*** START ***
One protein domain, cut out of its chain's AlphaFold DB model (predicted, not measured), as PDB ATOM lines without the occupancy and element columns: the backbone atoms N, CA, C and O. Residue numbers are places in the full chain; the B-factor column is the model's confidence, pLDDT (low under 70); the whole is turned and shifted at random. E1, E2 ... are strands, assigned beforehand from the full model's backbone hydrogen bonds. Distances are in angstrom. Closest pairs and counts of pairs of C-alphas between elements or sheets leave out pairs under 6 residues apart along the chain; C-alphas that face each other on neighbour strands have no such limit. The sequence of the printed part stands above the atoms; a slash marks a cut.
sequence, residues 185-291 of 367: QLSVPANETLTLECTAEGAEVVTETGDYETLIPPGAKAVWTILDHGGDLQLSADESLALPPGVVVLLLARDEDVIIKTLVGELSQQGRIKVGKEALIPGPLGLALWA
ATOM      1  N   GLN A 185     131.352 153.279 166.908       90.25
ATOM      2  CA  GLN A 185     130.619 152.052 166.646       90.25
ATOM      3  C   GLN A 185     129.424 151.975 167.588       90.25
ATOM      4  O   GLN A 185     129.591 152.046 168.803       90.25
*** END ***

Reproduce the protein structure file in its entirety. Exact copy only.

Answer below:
One protein domain, cut out of its chain's AlphaFold DB model (predicted, not measured), as PDB ATOM lines without the occupancy and element columns: the backbone atoms N, CA, C and O. Residue numbers are places in the full chain; the B-factor column is the model's confidence, pLDDT (low under 70); the whole is turned and shifted at random. E1, E2 ... are strands, assigned beforehand from the full model's backbone hydrogen bonds. Distances are in angstrom. Closest pairs and counts of pairs of C-alphas between elements or sheets leave out pairs under 6 residues apart along the chain; C-alphas that face each other on neighbour strands have no such limit. The sequence of the printed part stands above the atoms; a slash marks a cut.
sequence, residues 185-291 of 367: QLSVPANETLTLECTAEGAEVVTETGDYETLIPPGAKAVWTILDHGGDLQLSADESLALPPGVVVLLLARDEDVIIKTLVGELSQQGRIKVGKEALIPGPLGLALWA
ATOM      1  N   GLN A 185     131.352 153.279 166.908       90.25
ATOM      2  CA  GLN A 185     130.619 152.052 166.646       90.25
ATOM      3  C   GLN A 185     129.424 151.975 167.588       90.25
ATOM      4  O   GLN A 185     129.591 152.046 168.803       90.25